It’s that time of year again—internship-hunting season. Recent grads (and students) are looking for real-world experiences to help shape their career paths, and companies are welcoming young talent inside their doors for on-the-job opportunities that benefit both parties. At VSA, we pride our program on its ability to build the professional credentials of college students and recent graduates. Our interns work across branding, design, marketing, and technology on real projects for VSA clients. We aim to teach best practices from teams and mentors while building a professional network in a rapidly growing industry.
As VSA gears up for hiring summer 2016 interns (official internship postings will go live Friday, January 29), we will be publishing a series of Q&As with VSA-interns-turned-employees about their summer stints at the company. Here is what Hoang Truong, an alum of our 2015 program, and now a Designer, had to say.
Describe the culture of VSA using words that begin with V, S, and A.
Visionaries, Sociable. Achievers
What helped you get through some of the more busy days at VSA?
A latte with two shots of espresso and my VSA dotted grid paper.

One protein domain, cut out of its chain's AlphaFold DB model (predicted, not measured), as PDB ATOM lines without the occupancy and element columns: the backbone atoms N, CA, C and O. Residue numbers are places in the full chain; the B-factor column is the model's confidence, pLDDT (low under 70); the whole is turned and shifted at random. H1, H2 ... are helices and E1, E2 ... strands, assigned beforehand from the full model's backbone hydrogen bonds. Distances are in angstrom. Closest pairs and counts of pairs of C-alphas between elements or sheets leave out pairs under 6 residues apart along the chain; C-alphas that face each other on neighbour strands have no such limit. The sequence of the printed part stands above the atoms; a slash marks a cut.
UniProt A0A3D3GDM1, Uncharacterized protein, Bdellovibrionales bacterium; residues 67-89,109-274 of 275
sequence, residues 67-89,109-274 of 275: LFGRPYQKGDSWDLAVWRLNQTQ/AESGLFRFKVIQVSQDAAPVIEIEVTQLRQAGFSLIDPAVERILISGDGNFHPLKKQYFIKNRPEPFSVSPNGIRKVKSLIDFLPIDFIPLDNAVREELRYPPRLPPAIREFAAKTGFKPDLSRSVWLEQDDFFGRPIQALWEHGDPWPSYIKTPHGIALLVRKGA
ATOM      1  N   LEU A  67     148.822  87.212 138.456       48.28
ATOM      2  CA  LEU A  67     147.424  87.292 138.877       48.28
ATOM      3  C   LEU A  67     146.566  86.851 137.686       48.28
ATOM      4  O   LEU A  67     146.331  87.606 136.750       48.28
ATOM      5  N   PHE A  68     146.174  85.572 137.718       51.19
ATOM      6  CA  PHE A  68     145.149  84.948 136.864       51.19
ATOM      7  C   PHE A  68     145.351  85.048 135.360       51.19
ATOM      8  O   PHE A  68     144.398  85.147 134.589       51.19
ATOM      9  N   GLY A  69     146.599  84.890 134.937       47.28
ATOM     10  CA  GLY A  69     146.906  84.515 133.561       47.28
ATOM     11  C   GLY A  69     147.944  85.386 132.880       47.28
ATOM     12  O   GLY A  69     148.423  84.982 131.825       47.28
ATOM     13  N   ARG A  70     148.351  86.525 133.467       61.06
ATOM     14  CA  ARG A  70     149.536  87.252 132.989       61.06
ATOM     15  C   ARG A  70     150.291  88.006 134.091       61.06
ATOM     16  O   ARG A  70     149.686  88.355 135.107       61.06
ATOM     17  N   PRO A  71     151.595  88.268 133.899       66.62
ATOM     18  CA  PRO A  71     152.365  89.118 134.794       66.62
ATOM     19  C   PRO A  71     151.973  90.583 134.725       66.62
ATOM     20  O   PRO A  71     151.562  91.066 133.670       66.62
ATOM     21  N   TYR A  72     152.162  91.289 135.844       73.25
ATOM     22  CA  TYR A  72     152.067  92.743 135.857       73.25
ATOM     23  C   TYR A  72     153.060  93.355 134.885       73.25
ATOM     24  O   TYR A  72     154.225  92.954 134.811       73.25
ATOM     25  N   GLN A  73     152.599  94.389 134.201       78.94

What surprised you the most about your internship with VSA?
Not only did I gain a better understanding of the fast moving field of design, but I’ve made invaluable connections with the talented people here. Being a part of this company and the circle of friends from my intern class have helped me set my roots here in Chicago.
What made VSA stand out among other agencies you were looking at?
I fell in love with some of the work I saw on our website and many design publications. I wanted to be a part of that creation of beautiful, conceptual work that elevated brands. Even though I interviewed remotely hundreds of miles away, I could still feel the sense of passion and love for the work.
What kind of projects did you work on?
Iconography & Banner work for digital platforms and Illustrations & Infographs for social media.
What are some industry tips you learned while interning that you still use today?
Ask questions always. Be confident in your work. Iterate, Iterate, Iterate. Learn to find stock imagery (You’ll never escape this part of the gig!).